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Ask Nutty B!

By Bruce Wu
STAFF COLUMNIST

Nutty B is currently a graduate student at MIT who tries to give his two cents’ worth on anything and everything. You know the drill! Please e-mail him with any questions, and give him an excuse to procrastinate at 3 a.m. Send all questions to askNuttyB@yahoo.com.

Dear Nutty B,

I’ve never tried to send questions for advice like this before, but since you seem to know what you’re talking about, I’ll give it a try. My husband of one year is driving me insane, to the point that I am considering getting a divorce. We were together for five years before getting married, and after the honeymoon things started to go south. He wants me to move to Utah with him (he is from there, but I am from New York City) and have kids, but I am still in the middle of grad school and there is no way I am just going to leave all this to be a housewife there. What do I do? Is getting a divorce the right choice?

—Determined to Finish

Dear Determined to Finish,

After reading your question I wish I could smack you, even though you appear to be a lady. Number one: Me? Know what I am talking about? Who do you think I am, Dear Abby? Number two: did you consider walking down that aisle with a pretty white dress and saying all those vows merely an “exercise”?

No, I don’t think you should just go to Utah and be a housewife because your husband says so, though a change of scenery from the Big Apple might not be so bad. However, during the five years you two were together what exactly did you talk about? Did the fact that you were still in grad school and want to finish ever come up? Did his wish to go to Utah a year after getting married never get mentioned?

Granted, I am not married, but this much I know: marriage is not a fairy tale, it’s something you actually have to work at to make it work! You can’t start thinking about a divorce at the first sign of conflict! (Unless, I suppose, you want to live your life Hollywood-style.) Have you talked to your husband about your desire to stay? Have you tried talking to a counselor? If you haven’t tried both, considering divorce makes no sense to me.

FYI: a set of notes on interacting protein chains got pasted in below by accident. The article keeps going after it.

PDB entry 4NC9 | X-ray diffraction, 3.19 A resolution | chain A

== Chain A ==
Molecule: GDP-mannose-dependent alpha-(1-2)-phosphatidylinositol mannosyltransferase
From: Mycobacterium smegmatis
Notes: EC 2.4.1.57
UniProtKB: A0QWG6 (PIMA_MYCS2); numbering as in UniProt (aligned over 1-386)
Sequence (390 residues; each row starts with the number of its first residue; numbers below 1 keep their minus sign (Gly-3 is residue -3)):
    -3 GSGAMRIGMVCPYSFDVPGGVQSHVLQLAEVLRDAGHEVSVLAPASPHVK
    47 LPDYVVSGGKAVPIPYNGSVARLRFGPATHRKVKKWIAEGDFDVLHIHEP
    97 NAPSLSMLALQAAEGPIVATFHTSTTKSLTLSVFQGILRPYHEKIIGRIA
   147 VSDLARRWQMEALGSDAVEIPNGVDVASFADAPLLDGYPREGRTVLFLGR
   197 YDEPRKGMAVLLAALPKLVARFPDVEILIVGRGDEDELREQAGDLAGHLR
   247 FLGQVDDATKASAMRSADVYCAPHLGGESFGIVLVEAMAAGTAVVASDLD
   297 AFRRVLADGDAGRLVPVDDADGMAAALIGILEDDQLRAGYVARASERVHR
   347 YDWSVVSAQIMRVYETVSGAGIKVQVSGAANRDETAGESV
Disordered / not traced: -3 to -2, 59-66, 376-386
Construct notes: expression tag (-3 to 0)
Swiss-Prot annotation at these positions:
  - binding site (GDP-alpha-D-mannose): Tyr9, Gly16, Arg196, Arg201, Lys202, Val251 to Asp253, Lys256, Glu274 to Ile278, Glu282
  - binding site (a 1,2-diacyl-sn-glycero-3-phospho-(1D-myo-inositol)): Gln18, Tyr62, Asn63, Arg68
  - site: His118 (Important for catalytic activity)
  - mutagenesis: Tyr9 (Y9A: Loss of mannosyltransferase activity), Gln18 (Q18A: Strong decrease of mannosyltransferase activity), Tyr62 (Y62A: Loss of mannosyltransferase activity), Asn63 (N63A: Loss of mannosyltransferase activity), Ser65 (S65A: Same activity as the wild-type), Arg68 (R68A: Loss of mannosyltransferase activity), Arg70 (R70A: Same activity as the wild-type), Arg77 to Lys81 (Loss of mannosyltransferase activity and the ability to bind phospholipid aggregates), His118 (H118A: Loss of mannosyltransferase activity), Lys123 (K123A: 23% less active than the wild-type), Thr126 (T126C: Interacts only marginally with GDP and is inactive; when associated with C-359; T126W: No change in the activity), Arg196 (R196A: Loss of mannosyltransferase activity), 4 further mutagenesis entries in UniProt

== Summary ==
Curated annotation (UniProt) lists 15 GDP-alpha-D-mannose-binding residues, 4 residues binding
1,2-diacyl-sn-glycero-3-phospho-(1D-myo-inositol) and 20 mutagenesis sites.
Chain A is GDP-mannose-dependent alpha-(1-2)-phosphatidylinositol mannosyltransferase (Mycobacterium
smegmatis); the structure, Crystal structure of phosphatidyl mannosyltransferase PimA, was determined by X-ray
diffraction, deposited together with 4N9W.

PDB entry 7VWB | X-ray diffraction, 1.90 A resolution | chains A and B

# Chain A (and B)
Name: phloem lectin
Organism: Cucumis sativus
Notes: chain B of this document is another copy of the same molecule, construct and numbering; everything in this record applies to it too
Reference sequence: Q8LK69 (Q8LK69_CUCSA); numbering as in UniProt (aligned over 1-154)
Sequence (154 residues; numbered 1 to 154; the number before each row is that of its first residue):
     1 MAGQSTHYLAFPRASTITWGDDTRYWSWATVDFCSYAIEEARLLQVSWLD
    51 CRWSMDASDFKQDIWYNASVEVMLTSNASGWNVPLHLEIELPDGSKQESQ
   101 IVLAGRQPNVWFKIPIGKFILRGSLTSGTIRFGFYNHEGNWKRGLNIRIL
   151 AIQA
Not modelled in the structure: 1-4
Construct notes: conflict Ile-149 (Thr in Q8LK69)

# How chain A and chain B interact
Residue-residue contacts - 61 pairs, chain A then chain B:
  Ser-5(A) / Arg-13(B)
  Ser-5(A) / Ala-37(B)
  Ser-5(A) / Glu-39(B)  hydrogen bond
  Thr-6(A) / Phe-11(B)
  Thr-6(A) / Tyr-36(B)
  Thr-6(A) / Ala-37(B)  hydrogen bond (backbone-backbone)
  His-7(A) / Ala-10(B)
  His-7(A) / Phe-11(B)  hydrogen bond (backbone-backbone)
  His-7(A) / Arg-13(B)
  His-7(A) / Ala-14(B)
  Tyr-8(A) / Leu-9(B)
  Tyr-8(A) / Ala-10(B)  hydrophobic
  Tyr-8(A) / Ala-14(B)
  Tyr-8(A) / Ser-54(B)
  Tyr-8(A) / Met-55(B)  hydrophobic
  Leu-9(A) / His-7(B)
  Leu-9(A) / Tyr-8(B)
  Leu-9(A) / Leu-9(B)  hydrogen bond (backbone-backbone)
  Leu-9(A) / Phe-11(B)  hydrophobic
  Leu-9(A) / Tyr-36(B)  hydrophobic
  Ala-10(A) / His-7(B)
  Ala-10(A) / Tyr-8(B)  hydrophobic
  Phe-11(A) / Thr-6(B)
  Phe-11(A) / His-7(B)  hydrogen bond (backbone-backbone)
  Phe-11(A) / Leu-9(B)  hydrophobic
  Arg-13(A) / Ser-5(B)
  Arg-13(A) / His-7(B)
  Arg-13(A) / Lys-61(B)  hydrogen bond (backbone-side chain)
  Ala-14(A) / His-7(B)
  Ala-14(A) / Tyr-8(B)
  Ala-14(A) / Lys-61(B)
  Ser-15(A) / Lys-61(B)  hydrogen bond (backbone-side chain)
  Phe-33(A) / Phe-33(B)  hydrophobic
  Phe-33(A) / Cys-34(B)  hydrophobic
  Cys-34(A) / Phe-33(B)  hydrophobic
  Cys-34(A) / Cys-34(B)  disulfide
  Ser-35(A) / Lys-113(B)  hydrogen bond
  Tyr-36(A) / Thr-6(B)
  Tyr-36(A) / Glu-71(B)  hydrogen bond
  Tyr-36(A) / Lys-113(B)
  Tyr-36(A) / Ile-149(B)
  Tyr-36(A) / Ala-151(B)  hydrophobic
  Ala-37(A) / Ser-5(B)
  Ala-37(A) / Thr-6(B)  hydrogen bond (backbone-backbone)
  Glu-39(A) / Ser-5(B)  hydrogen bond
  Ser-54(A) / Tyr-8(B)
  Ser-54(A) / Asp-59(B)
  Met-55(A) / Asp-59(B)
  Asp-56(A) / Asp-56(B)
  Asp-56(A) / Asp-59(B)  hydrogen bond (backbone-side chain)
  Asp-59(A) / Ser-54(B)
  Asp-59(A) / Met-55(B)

However, although I am old-fashioned and believe that a working marriage requires significant effort, I don’t support your continuing to try at the expense of happiness and well-being. I just think it is reasonable to try communicating with each other to see if a compromise can be reached, rather than going straight for a breakup. If you do the latter, when and if you have a kid and he doesn’t like the summer camp you chose for him, are you going to try to stuff him back into your womb and ask for a refund?

Dear Nutty B,

I hate this time of the year, when MIT does CPW. Every time I look at those kids with parents wandering around looking all eager-eyed, I get annoyed because I feel old. Do you have an aging or (aging-feeling) antidote?

—Olay Does Not Work

Dear Olay Does Not Work,

I take it you are an undergrad? It took me a full ten minutes to figure out what you were talking about regarding CPW, or Campus Preview Weekend. If you feel old, my child, what does that make me? Ancient? Also, if I knew any aging antidote, why would I still be a poor grad student here instead of relaxing in my Malibu mansion? The only thing I can think of (or that I keep telling myself) that works is red wine. The antioxidants have been proven to slow down aging, and, well, the ethanol definitely slows down any feeling of being old. Heck, it’s been slowing down my depressed thoughts.

At any rate, quit whining and go up to those innocent na ve prefrosh and either do them a favor by telling them to run for their lives before it’s too late, or show them yourself as example of what they will become in a few years.